Antanas Sutkus, born in 1939, lives and works in Lithuania. At the end of 1950 he was one of the founders of the organisation Photography Art Society of Lithuania, and left his mark on the classical photographic climate with his still ongoing series of pictures People of Lithuania, which documents the revolutions the country experienced during the 20th century and up until today.
Today his work is to be found within the international collections such as National Library of France, the Art Institute of Chicago, International Center of Photography in New York, Dresden State Art Collection, Victoria and Albert Museum in London and the Swedish Moderna Museet.
Florian DAVID: What are your views on our present world?
Antanas SUTKUS: The world is ugly.
DAVID: Tarkovski said that the artist exists because the world is not perfect.
SUTKUS: I would absolutely agree, however I would like to expand on this thought: art exists not just because the world is not perfect but also because man is not perfect. And the arts must help Man become better. In the ﬁeld of science we have achieved “cosmic” results over the past 2000 years. Yet if you consider people, their relationships, the human’s soul – we are not very different from the people living at the time of the Roman gladiators…
Art alone will not solve at once all of the world’s problems. It can only affect you as an individual, and it is then up to you, once you have been touched, to make the world a better place. Only through politics, and journalism can you make a real impact on the world, you can point to certain things, you can denounce genocide, and inﬂuence the process…
DAVID: What do you mean by making the world ‘better’?
SUTKUS: The world has to become a better place, now it is very imperfect. So we have to make it better. There is so much hunger, so many people, children especially, are starving, there is such a huge social divide…Then look at Europe and this Ukrainian conﬂict. European countries are still selling weapons used by Russia-backed separatists. And I think that if Europe will not understand that morality is not less important that business, it will collapse.
DAVID: Don’t you think that Europe has collapsed already?
SUTKUS: I think that now is time for Europe to make up their mind… Is it business or morality…I think that Europe is on the edge of collapsing… Right now Europe is like a rabbit paralyzed by a boa… The boa hypnotizes the rabbit, and Europe is shying away (from its responsibilities), not responding. Europe has not nurtured any leaders. Mr. Obama is not just the leader of the USA, he is a (global) leader strong enough to engage with Putin. Europe does not have anyone to engage with Putin.
DAVID: Where were you born Antanas Sutkus?
SUTKUS: I was born in a village. Not far from Kaunas, in a village called Kluoniskes. My dad was a representative of the left-wing but he did not agree with the Bolsheviks’ line… and in October 1940, he shot himself. And he was 28 years old…This is where my love for neo-bolshevism comes from…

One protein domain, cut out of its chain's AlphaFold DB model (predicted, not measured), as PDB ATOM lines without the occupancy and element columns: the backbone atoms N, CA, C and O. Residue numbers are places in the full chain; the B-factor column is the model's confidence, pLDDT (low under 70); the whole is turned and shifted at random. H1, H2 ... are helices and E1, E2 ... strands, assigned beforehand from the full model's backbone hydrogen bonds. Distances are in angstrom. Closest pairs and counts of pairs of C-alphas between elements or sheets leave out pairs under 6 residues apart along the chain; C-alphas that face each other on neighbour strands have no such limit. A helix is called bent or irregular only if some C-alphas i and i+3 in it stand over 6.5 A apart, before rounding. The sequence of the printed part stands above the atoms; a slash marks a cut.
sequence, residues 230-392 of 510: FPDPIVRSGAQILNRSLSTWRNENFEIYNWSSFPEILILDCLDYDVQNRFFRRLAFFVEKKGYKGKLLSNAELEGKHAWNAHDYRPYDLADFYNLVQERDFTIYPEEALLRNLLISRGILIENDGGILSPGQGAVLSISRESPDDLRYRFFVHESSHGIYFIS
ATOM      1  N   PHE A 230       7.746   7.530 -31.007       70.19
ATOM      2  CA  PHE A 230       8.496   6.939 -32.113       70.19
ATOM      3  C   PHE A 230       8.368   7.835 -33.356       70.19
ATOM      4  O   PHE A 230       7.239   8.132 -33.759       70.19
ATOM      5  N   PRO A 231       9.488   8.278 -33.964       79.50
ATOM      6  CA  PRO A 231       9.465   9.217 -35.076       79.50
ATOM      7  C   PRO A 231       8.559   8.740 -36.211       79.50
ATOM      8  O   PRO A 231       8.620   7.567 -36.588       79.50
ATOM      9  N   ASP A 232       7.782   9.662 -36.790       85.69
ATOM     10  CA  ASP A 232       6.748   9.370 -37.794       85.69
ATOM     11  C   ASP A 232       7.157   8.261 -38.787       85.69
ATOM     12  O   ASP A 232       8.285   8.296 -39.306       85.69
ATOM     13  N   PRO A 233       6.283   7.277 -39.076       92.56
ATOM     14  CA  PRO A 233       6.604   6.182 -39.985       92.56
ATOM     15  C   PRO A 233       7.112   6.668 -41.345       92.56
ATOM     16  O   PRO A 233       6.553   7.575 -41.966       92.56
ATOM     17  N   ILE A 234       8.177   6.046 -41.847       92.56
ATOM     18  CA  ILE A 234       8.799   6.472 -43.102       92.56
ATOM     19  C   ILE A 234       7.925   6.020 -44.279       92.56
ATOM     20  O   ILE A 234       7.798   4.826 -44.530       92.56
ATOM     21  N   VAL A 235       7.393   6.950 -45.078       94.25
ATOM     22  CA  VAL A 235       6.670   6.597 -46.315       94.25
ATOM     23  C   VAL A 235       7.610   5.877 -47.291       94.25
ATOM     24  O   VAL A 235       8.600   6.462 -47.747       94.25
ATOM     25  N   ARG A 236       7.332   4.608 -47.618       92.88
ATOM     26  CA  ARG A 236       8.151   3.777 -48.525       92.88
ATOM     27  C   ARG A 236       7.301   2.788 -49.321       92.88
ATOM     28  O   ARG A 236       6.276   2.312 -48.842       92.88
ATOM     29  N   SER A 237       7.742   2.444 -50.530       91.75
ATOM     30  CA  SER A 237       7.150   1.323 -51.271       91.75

DAVID: Did you resent the Soviets because of this? How did that affect your work?
SUTKUS: This has affected not just my work, this has impacted my whole life.
DAVID: What kind of a kid were you? Were you already interested in photography? What kind of childhood did you live?
SUTKUS: I remember that from around 5-6 years old, I fell ill with tuberculosis…Which at the time there was no cure for. I was reading a lot. I read all the books in the local library! And also all the yellow literature (the forbidden) that our neighbours had…
DAVID: Do you remember precisely what books?
SUTKUS: I started maybe with 'Winnetu’ by Karl May, Ziulis Vernas, Hugo etc…Then the Russian writers: Tolstoy, Ivan Turgenev, Nabokov…
DAVID: Do you remember your ﬁrst camera?
SUTKUS: Maybe when I was 13-14 years old. I had three dreams then: getting a camera, a bicycle, and a radio. So the bicycle I tried to make myself, but the wheels turned out square! During my summer holidays I used to work in a peat pond, and this is how I earned money to get a radio and a photo camera. I needed the radio to listen to “Radio Free Europe”, “The Voice of America”, well… those secret, banned stations. So from the age of 6, I could already speak and read in Russian, because all those foreign programs only came in Russian. You only had to make sure you closed windows and doors well, so no one could hear, because this was forbidden. And sometimes people used to come to check if you were not listening to something forbidden…
DAVID: On August 1965, Jean-Paul Sartre and Simone de Beauvoir went to visit the USSR and made a stop in Nida. You documented that trip. How did you manage to be a part of this trip?
SUTKUS: At that time I was friend with the Writers Union leader Eduardas Miazelaitis, who organized that trip. He invited me, but the Central Committee did not really want to approve my attendance, because I was too 'bohemian’, too 'unpredictable’, 'too free’.
DAVID: What had you done to be considered not reliable enough?
SUTKUS: Well, I was living a very active life, I was reading books that were forbidden. We were talking, discussing arts and literature. I was living a free, independent life… I was not openly against the Soviet Government, but sometime I would tell a joke about it.
DAVID: You were 26, you had read all Sartre?
SUTKUS: Well yes, I was reading a lot. Two years before meeting Jean Paul Sartre, I had to stay in a sanatorium. So had I read all the French and American literature and everything that I could get my hands on. I had not read anything of Simone de Beauvoir, but Sartre was one of my favorite writers, and I was very much interested in the American writers, so all these days while Sartre and I were having breakfast, lunch, or dinner, we were talking about literature. I was so surprised how Sartre, a Nobel prize winner, could chat so simply with such a “small fry” like me. The last evening of the trip, we stepped out with Sartre for a cigarette. This is when he asked me what I was writing: 'prose or poetry?’ - I answered him: 'I am not writing anything, I am a photographer’. And so he then said: “Oh my god, I only let one photographer take pictures of me, and that is Henri Cartier-Bresson. But it is the last night so I won’t kick you out. At least promise me to post me the photos.’ 'Ok, I will send them’ I answered… Sartre’s lover,Lenina Zonina - the trip translator - was then living in Moscow, so I sent Sartre my pictures through her. She later told me that during a party Sartre was showing those pictures to his friends, and that he was very happy about them.